Page last updated at 15:57 GMT, Friday, 6 November 2009

Mountain conquered by teenager

Calum Macityre on the summit; pic courtesy of Dave Morris
Calum said reaching the summit of Ama Dablam was a real achievement

A 16-year-old boy from Kinross has conquered what has been described as an 'unclimbable' mountain in the Himalayas.

Calum Macintyre is the youngest person to have climbed Ama Dablam, which at 22,525ft (6812m) is five times the height of Ben Nevis.

The young mountaineer was raising money for the Teenager Cancer Trust.

Calum's father and sister have both been treated for cancer in the past three years.

Ama Dablam is part of the same range as Mount Everest in Nepal and even experienced mountaineers are said to find the climb technically demanding.

Sir Edmund Hillary, who led the first party to reach the summit of Everest in 1953, once described Ama Dablam as 'unclimbable'.

Calum, along with the expedition team, 'Team Ascent', reached the summit of the mountain on 25 October.

Back in Scotland, he said: "It is amazing to have got to the top, it is a massive sense of achievement, as it was both physically and mentally tiring and needed a lot of determination."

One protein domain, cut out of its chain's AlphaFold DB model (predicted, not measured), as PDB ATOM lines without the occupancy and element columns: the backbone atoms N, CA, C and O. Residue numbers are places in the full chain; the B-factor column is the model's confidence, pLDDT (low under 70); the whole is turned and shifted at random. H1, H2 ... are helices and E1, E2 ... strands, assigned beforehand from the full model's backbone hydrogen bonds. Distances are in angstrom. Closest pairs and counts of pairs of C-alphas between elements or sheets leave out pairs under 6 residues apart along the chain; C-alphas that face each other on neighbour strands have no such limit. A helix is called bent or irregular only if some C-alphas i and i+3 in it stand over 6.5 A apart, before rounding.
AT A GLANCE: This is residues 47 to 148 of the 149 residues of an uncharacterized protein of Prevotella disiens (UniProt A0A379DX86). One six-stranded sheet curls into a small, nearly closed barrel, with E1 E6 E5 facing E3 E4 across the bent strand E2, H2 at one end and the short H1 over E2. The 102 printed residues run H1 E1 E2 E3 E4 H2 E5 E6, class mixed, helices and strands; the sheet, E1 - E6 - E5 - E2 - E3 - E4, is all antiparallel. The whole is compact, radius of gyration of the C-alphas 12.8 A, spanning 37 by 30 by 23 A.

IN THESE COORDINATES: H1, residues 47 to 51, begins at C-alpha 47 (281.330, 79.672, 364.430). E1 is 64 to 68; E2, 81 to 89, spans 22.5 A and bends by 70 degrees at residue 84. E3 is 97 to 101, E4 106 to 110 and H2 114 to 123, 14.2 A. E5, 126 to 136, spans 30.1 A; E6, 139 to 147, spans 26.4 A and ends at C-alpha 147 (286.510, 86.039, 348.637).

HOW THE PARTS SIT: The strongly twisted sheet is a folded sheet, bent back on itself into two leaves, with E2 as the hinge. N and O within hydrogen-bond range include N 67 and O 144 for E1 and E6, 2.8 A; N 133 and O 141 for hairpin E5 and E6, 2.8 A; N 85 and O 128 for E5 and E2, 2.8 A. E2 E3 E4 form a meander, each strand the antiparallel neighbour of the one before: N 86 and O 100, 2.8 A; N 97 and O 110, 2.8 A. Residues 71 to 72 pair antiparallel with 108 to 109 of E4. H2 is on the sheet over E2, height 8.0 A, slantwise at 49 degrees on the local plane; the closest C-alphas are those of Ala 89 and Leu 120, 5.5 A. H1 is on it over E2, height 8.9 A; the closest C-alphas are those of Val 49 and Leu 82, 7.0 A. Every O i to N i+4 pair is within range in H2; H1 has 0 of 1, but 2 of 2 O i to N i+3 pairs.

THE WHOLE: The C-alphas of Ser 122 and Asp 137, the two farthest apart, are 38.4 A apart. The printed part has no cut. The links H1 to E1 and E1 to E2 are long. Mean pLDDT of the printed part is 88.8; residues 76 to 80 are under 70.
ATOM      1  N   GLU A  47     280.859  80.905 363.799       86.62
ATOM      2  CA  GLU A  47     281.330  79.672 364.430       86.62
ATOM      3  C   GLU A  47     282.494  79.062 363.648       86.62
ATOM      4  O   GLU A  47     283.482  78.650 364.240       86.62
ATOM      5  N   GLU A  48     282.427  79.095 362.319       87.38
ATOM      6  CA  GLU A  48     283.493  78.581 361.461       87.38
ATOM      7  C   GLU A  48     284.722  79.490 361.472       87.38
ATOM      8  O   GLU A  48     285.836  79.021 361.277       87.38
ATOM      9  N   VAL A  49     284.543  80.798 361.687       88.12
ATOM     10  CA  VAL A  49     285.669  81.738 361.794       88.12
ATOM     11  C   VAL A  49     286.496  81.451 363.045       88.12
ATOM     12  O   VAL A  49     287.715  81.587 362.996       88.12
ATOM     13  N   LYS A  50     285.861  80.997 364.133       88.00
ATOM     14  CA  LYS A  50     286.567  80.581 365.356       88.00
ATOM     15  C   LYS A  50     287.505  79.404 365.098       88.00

I got hit by a rock fall on the way up, on the leg, fortunately I wasn't injured but it was quite a scary moment
Calum Macintyre

He said he has always been an 'outdoors' person but the expedition was really demanding and not without problems.

"I got hit by a rock fall on the way up, on the leg, fortunately I wasn't injured but it was quite a scary moment," he said.

"The general climbing was very hard, but it feels really good to have reached the summit."

The motivation for the climb stemmed from Calum's family's personal battles with cancer.

The teenager was accompanied by his father Dave Morris, the director of Ramblers Scotland.

Mr Morris had his voice box removed this year following treatment for cancer.

A chest infection stopped him climbing to the summit with his son, although he did manage to get to 20,000ft.

He said: "I waited at base camp but due to the nature of the mountain you can watch the upper slopes with binoculars.

"So for most of the day I could see the summit party crawling their way slowly up to the summit so it was quite worrying. But at the same time incredibly satisfying when we saw all the climbers return to the top camp."

Calum returned to Scotland this week and he is still acclimatising to the warmer weather in Scotland, but he said he would like to go back to the Himalayas in the future and maybe try to conquer Mount Everest.



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